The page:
Chimichangas

 Chimichangas

Chimichanga

To this day there’s still debate as to who should be credited with the invention of this dish, but two different origin stories prevail: The first claim goes back to 1922 where the founder of El Charro restaurant in Tucson accidentally dropped a burrito into the fryers, almost muttering a Spanish curse word but changing it quickly to “chimichanga”. And the second story comes from a Woody Johnson, founder of Macaya’s Mexican Kitchen. He claims that in 1946 he put burritos into his deep fat fryers just to experiment with this dish, and later becoming the most popular item on his menu. It seems as though this debate will persist until the end of time, but they’re definitely sure that the chimichanga was conceived in Arizona, and you’d be hard-pressed not to find it at any self-respecting Tex-Mex joint in the state.

  • 1 Lb Ground Beef (80/20)
  • 1 Can Refried Beans
  • 1 T Olive Oil (or coconut oil)
  • 1 Jalapeno, finely chopped
  • 1 Yellow Onion, chopped
  • 1 T Chili Powder
  • 2 tsp Cumin
  • 1 tsp Paprika
  • 1 tsp Garlic Powder
  • ¼ tsp Cayenne Pepper
  • 1 tsp Salt (or more to taste)
  • ¼ tsp Black Pepper
  • 2 C Shredded Colby Jack Cheese
  • 4+ Large Flour Tortillas (Burrito size)
  • Vegetable Oil for frying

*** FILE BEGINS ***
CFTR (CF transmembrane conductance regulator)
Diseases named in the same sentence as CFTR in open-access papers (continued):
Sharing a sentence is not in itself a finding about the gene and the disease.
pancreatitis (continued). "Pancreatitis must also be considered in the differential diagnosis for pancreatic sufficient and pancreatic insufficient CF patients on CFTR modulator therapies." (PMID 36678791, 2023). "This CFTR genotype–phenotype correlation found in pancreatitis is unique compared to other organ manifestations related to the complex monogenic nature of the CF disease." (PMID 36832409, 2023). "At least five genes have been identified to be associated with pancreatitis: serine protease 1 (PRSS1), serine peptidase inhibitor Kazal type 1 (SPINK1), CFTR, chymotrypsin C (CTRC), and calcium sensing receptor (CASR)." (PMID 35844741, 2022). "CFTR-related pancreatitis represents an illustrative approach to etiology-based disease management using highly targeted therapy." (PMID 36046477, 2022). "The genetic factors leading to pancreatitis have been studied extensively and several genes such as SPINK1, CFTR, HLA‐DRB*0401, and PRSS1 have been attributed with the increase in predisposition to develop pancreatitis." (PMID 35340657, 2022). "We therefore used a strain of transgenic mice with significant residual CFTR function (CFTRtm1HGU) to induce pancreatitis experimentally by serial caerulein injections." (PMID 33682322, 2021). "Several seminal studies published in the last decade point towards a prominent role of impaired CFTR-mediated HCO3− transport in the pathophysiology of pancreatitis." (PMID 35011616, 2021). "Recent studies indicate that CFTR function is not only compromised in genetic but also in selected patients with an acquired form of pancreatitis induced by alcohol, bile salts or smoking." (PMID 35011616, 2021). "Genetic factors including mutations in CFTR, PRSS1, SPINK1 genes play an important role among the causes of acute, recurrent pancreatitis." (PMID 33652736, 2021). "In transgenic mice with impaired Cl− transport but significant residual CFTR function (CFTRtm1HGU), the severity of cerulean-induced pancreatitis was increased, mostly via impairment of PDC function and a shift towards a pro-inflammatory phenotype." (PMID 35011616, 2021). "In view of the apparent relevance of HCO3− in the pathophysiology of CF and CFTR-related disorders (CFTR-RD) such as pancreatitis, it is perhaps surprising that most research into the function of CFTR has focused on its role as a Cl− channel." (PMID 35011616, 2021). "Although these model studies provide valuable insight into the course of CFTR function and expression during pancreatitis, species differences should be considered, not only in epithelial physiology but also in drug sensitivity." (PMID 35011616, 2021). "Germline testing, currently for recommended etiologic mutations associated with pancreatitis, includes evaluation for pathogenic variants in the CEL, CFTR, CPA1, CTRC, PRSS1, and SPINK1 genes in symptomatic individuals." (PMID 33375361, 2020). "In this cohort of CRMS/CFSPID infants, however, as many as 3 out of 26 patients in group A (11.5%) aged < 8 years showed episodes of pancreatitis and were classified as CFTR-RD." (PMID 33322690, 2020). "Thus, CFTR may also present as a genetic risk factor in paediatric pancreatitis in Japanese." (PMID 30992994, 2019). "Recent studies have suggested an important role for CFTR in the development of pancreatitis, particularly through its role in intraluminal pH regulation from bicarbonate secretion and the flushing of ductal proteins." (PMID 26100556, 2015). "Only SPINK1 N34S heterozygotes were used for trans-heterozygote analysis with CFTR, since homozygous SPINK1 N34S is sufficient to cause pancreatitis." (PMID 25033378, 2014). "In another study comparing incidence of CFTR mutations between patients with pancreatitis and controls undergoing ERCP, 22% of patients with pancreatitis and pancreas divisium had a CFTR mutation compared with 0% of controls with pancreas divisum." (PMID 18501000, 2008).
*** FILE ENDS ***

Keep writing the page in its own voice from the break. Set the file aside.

Bring a large skillet to medium heat and begin browning the ground beef. As the meat begins to brown make sure that you constantly stir the meat to ensure that all the meat is cooking evenly. Bring a small saucepan with olive oil (or coconut oil) to medium-low heat and add the refried beans. Cover and stir occasionally. When the meat is just browned, add the jalapenos, onions, and the spices, and stir well to combine. Continue cooking until the onions and peppers are softened (about 7-8 minutes). Fill a deep-sided frying pan with at least 3” of vegetable oil and bring to medium-high heat (I used a medium sauce pan and fried one chimi at a time). Lay a flour tortilla out on a flat surface, add up to a cup of meat mixture, ½ cup of refried beans and ½ cup of shredded cheese. Be sure to keep the filling in a line to one side. Roll the tortilla one turn, fold in the sides to make a good seal, and finish rolling the tortilla through. The trickiest part of this dish is to keep the chimis closed while they’re frying. Some recipes call for using toothpicks and to stitch along the flap. But I had two 6” metal tongs that I used to clamp the flaps shut. Place chimichanga into hot oil and fry for 5-6 minutes, they will be deep golden brown when ready, but remember that the inside needs more time than the outside to cook through. Serve with your favorite Tex-Mex accompaniments.